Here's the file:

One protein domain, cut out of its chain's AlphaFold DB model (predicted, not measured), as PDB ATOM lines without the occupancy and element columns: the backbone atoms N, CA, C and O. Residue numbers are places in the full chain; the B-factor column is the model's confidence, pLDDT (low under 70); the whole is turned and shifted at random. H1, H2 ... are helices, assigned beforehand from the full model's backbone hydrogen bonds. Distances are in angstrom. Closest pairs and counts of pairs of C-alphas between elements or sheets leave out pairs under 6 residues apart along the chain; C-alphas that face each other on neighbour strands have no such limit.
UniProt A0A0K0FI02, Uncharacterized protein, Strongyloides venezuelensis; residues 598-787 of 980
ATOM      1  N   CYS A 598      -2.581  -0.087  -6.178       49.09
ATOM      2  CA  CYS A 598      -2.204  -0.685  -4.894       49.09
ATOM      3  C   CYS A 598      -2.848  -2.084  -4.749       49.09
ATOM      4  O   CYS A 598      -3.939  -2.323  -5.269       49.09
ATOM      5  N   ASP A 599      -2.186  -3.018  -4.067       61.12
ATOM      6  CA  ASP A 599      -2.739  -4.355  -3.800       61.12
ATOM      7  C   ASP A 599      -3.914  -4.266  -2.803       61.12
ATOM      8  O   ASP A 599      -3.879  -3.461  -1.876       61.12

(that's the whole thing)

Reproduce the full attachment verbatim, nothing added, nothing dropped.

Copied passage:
One protein domain, cut out of its chain's AlphaFold DB model (predicted, not measured), as PDB ATOM lines without the occupancy and element columns: the backbone atoms N, CA, C and O. Residue numbers are places in the full chain; the B-factor column is the model's confidence, pLDDT (low under 70); the whole is turned and shifted at random. H1, H2 ... are helices, assigned beforehand from the full model's backbone hydrogen bonds. Distances are in angstrom. Closest pairs and counts of pairs of C-alphas between elements or sheets leave out pairs under 6 residues apart along the chain; C-alphas that face each other on neighbour strands have no such limit.
UniProt A0A0K0FI02, Uncharacterized protein, Strongyloides venezuelensis; residues 598-787 of 980
ATOM      1  N   CYS A 598      -2.581  -0.087  -6.178       49.09
ATOM      2  CA  CYS A 598      -2.204  -0.685  -4.894       49.09
ATOM      3  C   CYS A 598      -2.848  -2.084  -4.749       49.09
ATOM      4  O   CYS A 598      -3.939  -2.323  -5.269       49.09
ATOM      5  N   ASP A 599      -2.186  -3.018  -4.067       61.12
ATOM      6  CA  ASP A 599      -2.739  -4.355  -3.800       61.12
ATOM      7  C   ASP A 599      -3.914  -4.266  -2.803       61.12
ATOM      8  O   ASP A 599      -3.879  -3.461  -1.876       61.12